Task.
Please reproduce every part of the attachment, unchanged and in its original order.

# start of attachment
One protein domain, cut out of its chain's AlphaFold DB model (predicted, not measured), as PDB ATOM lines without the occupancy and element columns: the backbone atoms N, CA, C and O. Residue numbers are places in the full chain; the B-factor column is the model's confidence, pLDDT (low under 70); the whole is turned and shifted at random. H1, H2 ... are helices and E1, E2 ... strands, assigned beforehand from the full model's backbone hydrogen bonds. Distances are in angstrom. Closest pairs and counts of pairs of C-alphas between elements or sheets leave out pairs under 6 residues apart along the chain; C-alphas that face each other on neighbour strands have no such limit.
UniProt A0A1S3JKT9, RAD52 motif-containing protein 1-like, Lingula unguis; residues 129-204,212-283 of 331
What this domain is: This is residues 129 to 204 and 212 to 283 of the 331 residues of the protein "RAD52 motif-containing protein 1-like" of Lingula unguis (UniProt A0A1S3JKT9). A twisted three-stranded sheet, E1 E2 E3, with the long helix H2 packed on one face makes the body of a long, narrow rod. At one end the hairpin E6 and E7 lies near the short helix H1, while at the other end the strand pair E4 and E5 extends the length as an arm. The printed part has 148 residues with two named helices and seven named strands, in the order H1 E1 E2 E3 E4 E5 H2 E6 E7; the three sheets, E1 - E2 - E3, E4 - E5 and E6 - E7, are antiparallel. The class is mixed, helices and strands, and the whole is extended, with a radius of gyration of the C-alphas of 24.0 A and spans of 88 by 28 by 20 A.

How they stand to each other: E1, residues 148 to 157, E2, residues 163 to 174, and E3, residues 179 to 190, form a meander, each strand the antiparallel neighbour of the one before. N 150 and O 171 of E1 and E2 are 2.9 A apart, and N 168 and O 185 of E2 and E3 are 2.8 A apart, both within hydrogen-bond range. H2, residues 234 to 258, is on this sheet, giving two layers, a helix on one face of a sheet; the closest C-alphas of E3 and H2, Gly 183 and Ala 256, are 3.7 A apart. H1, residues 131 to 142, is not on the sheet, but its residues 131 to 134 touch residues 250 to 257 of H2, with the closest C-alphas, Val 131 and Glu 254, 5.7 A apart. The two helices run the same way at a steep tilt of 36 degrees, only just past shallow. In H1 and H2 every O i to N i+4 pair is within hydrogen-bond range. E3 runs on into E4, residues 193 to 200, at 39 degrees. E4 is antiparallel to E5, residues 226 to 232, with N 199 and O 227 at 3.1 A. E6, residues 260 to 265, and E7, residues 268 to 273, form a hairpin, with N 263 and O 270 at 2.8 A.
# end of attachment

One protein domain, cut out of its chain's AlphaFold DB model (predicted, not measured), as PDB ATOM lines without the occupancy and element columns: the backbone atoms N, CA, C and O. Residue numbers are places in the full chain; the B-factor column is the model's confidence, pLDDT (low under 70); the whole is turned and shifted at random. H1, H2 ... are helices and E1, E2 ... strands, assigned beforehand from the full model's backbone hydrogen bonds. Distances are in angstrom. Closest pairs and counts of pairs of C-alphas between elements or sheets leave out pairs under 6 residues apart along the chain; C-alphas that face each other on neighbour strands have no such limit.
UniProt A0A1S3JKT9, RAD52 motif-containing protein 1-like, Lingula unguis; residues 129-204,212-283 of 331
What this domain is: This is residues 129 to 204 and 212 to 283 of the 331 residues of the protein "RAD52 motif-containing protein 1-like" of Lingula unguis (UniProt A0A1S3JKT9). A twisted three-stranded sheet, E1 E2 E3, with the long helix H2 packed on one face makes the body of a long, narrow rod. At one end the hairpin E6 and E7 lies near the short helix H1, while at the other end the strand pair E4 and E5 extends the length as an arm. The printed part has 148 residues with two named helices and seven named strands, in the order H1 E1 E2 E3 E4 E5 H2 E6 E7; the three sheets, E1 - E2 - E3, E4 - E5 and E6 - E7, are antiparallel. The class is mixed, helices and strands, and the whole is extended, with a radius of gyration of the C-alphas of 24.0 A and spans of 88 by 28 by 20 A.

How they stand to each other: E1, residues 148 to 157, E2, residues 163 to 174, and E3, residues 179 to 190, form a meander, each strand the antiparallel neighbour of the one before. N 150 and O 171 of E1 and E2 are 2.9 A apart, and N 168 and O 185 of E2 and E3 are 2.8 A apart, both within hydrogen-bond range. H2, residues 234 to 258, is on this sheet, giving two layers, a helix on one face of a sheet; the closest C-alphas of E3 and H2, Gly 183 and Ala 256, are 3.7 A apart. H1, residues 131 to 142, is not on the sheet, but its residues 131 to 134 touch residues 250 to 257 of H2, with the closest C-alphas, Val 131 and Glu 254, 5.7 A apart. The two helices run the same way at a steep tilt of 36 degrees, only just past shallow. In H1 and H2 every O i to N i+4 pair is within hydrogen-bond range. E3 runs on into E4, residues 193 to 200, at 39 degrees. E4 is antiparallel to E5, residues 226 to 232, with N 199 and O 227 at 3.1 A. E6, residues 260 to 265, and E7, residues 268 to 273, form a hairpin, with N 263 and O 270 at 2.8 A.